The Cicadas Have Arrived … 4 Years Early

Periodical cicadas, expected to emerge on 17-year intervals, have arrived fashionably early to the farm party.

by Rachael Dupree
PHOTO: Rachael Dupree

It’s hard to believe, but it has been nearly a year since Mr. B and I made the decision to uproot our lives in the city and embark on a new adventure as hobby farmers. After 12 months of learning about our land and observing the changes each season brings, we’re beginning to see many of the same patterns emerge that the first tangles in this new romance brought into our lives: blooming daisies, baby deer, gloriously cool evenings. However, a new sound has arisen this month—something we haven’t yet heard during our time here: the summer song of the cicadas.

The rattling of this insect is a familiar tune. It takes me back to summers growing up in Ohio, where the months of June, July and August were hot and sticky but freeing. The ch-ch-ch-ch sound of cicadas indicated a time we were let loose to explore our neighborhood, waste away the days with our best friends and get caught up in whatever adventures our imaginations could conjure. To hear that sound again ignites in me a feeling of nostalgia.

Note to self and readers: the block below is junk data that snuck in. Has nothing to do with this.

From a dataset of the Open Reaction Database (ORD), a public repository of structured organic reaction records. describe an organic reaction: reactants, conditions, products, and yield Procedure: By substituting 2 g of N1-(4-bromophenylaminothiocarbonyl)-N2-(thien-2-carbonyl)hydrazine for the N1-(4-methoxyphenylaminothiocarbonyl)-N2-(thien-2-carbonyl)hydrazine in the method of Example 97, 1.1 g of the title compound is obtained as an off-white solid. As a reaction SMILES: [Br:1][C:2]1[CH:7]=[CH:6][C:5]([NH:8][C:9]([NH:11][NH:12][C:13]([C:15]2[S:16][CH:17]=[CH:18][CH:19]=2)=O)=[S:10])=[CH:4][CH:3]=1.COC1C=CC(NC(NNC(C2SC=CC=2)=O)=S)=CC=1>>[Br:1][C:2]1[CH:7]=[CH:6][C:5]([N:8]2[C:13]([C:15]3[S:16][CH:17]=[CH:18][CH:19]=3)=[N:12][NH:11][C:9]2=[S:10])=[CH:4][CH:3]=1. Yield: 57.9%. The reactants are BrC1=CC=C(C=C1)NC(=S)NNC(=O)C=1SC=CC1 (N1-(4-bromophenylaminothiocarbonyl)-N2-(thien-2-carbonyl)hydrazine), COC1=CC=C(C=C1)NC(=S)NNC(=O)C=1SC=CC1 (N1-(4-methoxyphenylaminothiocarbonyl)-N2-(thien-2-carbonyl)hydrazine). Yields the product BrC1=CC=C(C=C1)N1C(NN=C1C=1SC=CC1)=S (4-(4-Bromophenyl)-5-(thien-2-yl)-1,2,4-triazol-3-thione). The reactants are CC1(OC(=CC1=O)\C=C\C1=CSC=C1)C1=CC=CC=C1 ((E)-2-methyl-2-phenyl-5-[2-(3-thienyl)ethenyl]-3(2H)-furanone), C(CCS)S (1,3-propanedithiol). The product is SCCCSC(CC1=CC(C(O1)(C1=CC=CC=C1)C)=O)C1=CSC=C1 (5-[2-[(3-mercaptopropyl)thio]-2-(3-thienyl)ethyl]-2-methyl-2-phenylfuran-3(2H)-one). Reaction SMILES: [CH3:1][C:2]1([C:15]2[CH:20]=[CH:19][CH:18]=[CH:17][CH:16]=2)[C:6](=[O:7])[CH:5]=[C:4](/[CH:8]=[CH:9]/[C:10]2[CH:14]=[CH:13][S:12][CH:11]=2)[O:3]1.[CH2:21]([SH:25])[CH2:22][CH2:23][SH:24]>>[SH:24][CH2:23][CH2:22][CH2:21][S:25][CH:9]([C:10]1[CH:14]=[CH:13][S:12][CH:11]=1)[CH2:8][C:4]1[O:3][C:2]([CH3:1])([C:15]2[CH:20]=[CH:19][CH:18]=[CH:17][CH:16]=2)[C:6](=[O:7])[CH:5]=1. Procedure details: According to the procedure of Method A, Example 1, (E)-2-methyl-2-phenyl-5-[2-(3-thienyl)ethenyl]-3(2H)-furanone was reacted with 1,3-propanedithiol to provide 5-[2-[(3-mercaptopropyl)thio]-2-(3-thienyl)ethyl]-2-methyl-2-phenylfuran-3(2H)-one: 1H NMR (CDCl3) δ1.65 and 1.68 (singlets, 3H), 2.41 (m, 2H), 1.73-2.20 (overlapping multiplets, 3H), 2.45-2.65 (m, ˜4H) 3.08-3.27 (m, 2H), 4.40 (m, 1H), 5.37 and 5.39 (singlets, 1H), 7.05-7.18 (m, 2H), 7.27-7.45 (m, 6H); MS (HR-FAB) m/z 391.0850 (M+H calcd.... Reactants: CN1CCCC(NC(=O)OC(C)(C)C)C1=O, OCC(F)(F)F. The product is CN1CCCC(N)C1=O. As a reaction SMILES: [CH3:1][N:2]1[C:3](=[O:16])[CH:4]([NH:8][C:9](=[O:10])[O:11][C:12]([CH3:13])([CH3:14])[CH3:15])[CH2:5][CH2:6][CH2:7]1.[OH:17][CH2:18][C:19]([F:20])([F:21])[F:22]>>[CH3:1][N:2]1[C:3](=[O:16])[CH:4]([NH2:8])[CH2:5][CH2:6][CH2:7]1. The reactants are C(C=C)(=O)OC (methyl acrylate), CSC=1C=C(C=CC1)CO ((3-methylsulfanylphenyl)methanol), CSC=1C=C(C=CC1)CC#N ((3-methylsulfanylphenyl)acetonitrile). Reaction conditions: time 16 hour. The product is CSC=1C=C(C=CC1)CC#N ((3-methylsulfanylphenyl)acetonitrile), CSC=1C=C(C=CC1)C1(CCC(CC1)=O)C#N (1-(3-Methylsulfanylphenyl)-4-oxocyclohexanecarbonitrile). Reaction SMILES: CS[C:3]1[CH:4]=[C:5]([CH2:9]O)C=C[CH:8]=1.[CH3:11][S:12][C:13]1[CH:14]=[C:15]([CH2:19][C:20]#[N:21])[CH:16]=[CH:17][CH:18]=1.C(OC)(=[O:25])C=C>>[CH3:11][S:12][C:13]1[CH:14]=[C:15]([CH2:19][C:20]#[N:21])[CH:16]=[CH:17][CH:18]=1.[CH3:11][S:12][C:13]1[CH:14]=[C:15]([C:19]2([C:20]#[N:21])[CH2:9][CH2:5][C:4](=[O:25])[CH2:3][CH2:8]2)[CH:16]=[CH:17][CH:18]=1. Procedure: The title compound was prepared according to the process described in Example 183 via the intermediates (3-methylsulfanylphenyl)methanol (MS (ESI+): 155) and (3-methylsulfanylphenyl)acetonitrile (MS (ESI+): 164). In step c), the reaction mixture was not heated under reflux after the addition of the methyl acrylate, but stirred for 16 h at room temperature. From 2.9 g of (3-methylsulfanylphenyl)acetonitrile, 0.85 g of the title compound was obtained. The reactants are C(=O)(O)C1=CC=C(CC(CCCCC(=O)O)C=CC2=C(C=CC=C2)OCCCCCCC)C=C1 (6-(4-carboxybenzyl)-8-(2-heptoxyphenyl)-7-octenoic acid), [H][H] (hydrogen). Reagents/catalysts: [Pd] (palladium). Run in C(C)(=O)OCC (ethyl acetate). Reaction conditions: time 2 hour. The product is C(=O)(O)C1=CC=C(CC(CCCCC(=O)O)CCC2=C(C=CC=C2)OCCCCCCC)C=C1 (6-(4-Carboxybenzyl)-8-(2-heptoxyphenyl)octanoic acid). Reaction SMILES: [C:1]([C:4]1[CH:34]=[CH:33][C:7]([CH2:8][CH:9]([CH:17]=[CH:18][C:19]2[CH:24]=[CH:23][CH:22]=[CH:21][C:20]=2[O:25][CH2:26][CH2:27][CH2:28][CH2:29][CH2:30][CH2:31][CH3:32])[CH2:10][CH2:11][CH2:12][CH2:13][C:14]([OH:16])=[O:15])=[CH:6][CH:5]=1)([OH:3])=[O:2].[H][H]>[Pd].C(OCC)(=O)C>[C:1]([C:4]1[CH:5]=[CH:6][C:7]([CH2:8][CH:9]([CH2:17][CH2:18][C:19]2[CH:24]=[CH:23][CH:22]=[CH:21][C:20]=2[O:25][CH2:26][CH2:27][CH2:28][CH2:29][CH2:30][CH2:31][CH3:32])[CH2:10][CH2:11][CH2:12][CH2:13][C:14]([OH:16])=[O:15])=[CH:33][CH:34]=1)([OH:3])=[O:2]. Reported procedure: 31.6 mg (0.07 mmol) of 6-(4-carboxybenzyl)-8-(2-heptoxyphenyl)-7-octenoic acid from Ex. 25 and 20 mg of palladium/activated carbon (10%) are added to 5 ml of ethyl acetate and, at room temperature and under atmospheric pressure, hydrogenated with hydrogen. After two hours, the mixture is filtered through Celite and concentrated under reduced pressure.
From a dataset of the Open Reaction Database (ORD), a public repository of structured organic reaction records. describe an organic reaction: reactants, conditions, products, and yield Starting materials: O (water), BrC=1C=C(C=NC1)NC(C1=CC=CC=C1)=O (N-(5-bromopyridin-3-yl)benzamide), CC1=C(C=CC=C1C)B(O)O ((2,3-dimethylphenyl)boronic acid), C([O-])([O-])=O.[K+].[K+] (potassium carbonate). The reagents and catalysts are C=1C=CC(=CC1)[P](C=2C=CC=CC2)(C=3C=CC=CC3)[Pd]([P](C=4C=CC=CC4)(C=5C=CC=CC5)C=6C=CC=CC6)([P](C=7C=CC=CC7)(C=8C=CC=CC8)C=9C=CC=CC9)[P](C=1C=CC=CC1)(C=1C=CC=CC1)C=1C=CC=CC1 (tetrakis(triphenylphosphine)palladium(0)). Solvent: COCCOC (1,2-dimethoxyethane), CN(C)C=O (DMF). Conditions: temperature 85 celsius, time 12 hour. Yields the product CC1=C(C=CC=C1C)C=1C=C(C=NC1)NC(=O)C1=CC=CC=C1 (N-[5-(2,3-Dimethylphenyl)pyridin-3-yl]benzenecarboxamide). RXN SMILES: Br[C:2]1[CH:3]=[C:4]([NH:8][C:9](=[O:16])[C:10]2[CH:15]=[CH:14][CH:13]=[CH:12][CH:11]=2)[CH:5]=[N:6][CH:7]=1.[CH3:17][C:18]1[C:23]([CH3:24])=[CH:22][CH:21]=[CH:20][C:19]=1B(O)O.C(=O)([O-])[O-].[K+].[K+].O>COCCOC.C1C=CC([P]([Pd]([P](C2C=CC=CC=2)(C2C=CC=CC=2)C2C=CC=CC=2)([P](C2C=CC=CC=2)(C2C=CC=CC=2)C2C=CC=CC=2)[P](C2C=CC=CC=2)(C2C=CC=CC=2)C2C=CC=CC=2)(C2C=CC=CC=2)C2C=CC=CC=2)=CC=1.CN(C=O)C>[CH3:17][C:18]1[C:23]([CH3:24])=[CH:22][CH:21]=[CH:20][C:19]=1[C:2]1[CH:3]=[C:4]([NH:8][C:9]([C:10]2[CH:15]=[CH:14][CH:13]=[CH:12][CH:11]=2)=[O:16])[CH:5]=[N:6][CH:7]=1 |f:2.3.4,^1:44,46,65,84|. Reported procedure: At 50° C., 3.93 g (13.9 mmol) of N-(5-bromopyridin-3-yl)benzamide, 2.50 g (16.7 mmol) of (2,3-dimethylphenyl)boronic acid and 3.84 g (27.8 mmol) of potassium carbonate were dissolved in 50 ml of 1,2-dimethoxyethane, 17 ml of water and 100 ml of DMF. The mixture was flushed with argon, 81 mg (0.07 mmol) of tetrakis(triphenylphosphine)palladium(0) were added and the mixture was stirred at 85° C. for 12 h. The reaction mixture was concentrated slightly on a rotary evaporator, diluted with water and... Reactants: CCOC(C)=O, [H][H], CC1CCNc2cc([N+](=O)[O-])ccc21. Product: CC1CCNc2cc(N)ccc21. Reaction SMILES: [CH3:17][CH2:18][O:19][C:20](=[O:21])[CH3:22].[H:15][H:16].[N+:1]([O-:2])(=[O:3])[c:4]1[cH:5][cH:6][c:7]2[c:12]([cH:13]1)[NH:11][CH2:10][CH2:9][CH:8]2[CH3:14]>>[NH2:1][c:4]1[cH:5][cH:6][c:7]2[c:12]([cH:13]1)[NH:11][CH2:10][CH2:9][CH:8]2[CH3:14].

As enjoyable as that song of summer is, it’s not one that should be playing for quite awhile. Like clockwork, the periodical cicada emerges from its nesting grounds every 13 or 17 years, depending on the brood. What we’re hearing this year are the members of Brood X, cicadas that are on a 17-year cycle and weren’t scheduled to appear until 2021.

The evidence of their presence is undoubtable, though. Mr. B and I have not only heard their daily chorus but also spotted their shed shells (pictured above) all over the farm—on flowers, on trees, near the house. Why they are coming out so early despite what has typically been a predictable emergence schedule is unclear. Some scientists believe that unusual weather patterns could be sparking dysfunction in the insect’s biological clock, causing nymphs to risk several years out in the open before they are able to mate.

These flying insects aren’t particularly dangerous to humans, but they can cause destruction to a farm’s hardwood and fruit trees by feeding on the roots, so take precautions, particularly with young saplings. Fortunately, we have a fairly healthy woodland and haven’t planted any fruit trees (yet), so this year I’ll just be taking in the familiar tune and observing how the cicadas’ presence affects farm life this year—particularly a few native persimmon trees, which failed to produce fruit during our first year on the farm.

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